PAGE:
Should be going to 20 times income after the ILL laws , as interest rate is about 1.5%. Earn the average wage of say 60K, borrow 1.2 million !

      • Jumping jack flash

        There are still eligibility criteria to satisfy.. its not a free-for-all.

        This is the reason for the current global push to get inflation restarted.
        If the lowliest Deliveroo driver can get paid 200K a year due to inflation, imagine how much debt that will give him access to.

        Sure a coffee may be $50 but median house prices will reach 10 million by 2050, and that’s where they need to be.

        • The Incomparable Mr Flannery

          Of course they are.

          The original comment was:

          The banks are already writing loans without any restrictions. It’s off the hook.

          Let’s not let hyperbole get in the way of our group histrionics though. Carry on chaps, old men shaking fists at the sky, as one!

  3. kierans777MEMBER

    I’m tempted to make some phone calls. Who’s the best to call and ask not to pass this absurd legislation?

      • Jumping jack flash

        She’s all good. The banks would never ask for legislation that would harm them.
        Its like putting the business lobby in charge of immigration. No problems there either.

        Pollies don’t have time to worry about these minor details, they’re far too busy focusing on the important issues and making the hard decisions!

  4. Jumping jack flash

    Irresponsible lending?
    Just making debt available to everyone who needs it, which is everyone, because debt is now absolutely and positively essential to own. As essential as access to reliable energy and clean water. And not just any old pile of debt either, everyone needs to be eligible for the biggest and baddest pile of debt you’ve ever laid eyes on! Hundreds of thousands of freshly magicked-up debt dollars plonked into the economy to give it the illusion of growth.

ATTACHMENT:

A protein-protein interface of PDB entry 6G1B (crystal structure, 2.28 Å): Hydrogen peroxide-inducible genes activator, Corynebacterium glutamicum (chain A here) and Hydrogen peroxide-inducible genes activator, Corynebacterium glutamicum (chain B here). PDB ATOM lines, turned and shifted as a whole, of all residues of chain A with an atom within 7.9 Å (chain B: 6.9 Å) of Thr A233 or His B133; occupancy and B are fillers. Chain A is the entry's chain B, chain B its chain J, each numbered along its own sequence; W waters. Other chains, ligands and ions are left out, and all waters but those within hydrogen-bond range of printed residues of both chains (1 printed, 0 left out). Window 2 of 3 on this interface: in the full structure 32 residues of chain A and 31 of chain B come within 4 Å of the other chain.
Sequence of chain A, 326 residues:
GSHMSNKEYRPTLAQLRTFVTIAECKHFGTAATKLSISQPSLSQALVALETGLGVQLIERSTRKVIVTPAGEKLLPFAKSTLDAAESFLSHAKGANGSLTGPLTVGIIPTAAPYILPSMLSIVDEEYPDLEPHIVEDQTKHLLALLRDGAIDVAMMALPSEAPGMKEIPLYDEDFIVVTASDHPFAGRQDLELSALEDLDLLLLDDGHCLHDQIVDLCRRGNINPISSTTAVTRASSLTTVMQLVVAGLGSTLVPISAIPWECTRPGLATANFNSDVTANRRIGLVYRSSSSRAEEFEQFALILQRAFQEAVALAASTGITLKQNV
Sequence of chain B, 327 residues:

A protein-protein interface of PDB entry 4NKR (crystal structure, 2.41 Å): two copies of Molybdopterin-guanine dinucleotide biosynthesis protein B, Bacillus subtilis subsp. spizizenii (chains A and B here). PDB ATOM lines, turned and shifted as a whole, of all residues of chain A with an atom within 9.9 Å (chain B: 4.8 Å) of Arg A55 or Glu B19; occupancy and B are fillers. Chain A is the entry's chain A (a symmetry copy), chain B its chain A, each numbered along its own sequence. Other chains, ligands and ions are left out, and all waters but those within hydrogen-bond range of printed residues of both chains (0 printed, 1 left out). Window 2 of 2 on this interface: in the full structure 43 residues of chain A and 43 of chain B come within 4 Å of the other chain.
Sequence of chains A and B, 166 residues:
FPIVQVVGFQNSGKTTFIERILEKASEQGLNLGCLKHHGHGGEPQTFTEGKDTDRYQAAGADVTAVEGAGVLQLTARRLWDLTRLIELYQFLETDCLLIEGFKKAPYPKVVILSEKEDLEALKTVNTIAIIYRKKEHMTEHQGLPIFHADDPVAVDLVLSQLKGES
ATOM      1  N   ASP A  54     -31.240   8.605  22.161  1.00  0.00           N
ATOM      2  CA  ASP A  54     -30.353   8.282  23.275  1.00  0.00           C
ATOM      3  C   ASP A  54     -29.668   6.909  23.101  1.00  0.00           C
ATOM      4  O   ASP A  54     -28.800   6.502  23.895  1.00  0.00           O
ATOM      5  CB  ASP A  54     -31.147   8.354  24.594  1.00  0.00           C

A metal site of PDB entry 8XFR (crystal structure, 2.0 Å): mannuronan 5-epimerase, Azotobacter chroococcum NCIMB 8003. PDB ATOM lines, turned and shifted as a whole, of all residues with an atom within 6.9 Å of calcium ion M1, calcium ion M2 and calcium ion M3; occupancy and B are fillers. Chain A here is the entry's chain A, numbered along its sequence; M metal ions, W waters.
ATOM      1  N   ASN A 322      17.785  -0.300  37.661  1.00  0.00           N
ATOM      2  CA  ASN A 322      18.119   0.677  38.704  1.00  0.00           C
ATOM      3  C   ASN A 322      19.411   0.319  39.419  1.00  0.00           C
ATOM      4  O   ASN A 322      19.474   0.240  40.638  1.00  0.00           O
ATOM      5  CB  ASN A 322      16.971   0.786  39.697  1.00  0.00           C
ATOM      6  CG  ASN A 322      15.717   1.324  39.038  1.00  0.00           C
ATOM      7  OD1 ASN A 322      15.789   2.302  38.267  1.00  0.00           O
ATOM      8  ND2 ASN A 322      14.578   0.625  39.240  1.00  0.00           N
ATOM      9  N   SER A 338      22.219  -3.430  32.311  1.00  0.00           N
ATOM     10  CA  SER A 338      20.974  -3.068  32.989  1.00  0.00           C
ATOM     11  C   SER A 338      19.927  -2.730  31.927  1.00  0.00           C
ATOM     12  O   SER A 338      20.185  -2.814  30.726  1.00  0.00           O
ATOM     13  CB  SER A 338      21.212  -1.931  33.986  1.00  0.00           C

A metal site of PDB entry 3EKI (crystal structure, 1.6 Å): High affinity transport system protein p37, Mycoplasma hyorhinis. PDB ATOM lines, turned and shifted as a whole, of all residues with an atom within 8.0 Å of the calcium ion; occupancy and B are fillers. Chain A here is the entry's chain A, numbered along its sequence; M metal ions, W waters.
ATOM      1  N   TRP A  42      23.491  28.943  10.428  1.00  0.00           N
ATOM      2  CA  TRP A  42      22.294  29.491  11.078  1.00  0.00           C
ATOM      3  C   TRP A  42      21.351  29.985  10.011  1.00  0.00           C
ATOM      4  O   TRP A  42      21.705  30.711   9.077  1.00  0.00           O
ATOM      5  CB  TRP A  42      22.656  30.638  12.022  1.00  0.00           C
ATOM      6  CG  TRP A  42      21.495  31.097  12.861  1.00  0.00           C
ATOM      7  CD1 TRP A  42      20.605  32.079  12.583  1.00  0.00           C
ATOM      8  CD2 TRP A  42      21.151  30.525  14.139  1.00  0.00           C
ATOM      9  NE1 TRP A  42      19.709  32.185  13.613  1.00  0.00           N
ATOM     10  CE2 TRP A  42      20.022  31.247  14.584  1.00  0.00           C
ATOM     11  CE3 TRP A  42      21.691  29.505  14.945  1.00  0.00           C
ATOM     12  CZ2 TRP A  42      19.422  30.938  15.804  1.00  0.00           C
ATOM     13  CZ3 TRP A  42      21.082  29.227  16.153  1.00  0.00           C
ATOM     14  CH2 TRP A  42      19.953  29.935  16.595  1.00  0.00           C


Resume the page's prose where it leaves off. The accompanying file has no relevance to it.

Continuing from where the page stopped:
Just try getting by without owning a gloriously huge debt pile. Its virtually impossible.

    • How did we get here? We’ve always needed energy and water. We’ve only officially “needed” debt since the late 90s or so.

      • Jumping jack flash

        The banks were put in charge because the pollies couldn’t be arsed, plus they were sick of the whinging and pre-election political fodder.

        Signing over the economy to the care of the banks was just another tick-and-flick in the name of Thatcherism/Neo Liberalism.

        • And the governments supported those banks with endless inflationary grants, schemes and tax discounts because it wasn’t enough to hand that power over to the banks.

          • Jumping jack flash

            I would say that the banks developed a water tight plan to make themselves richer forever, but initially they overlooked removing one important feedback, or possibly didnt foresee it, and that was the feedback between inflation and interest rates.

            The whole thing crashed, requiring almost 2 decades of bailouts.

            After that, CPI suppression became the name of the game and continues to this day, long after the banks moved to decouple inflation from interest rates.

            Stop suppressing CPI. Let it soar and then the banks’ economy can start working properly for the second time in history.

  5. happy valleyMEMBER

    ” … regulators are becoming increasingly concerned about lending standards …”

    The RBA turbocharged with its effective ZIRP, the latest boom and I doubt it feels any guilt in what it has done nor do plods APRA or ASIC really care much about the situation as self-interest always wins?

    I guess it is just a matter of which of the big 4 does the most irresponsible lending, with or without Josh Rainbowberg’s irresponsibility mandate, in desperation to push money out the door to anybody with a pulse – back to the future?

    • Jumping jack flash

      Back to the past. To 2006 to be precise. Back then we had the big 3 all going on, rising wages, rising inflation, and rising debt. The banks (therefore everyone) desperately want to return to that period of time.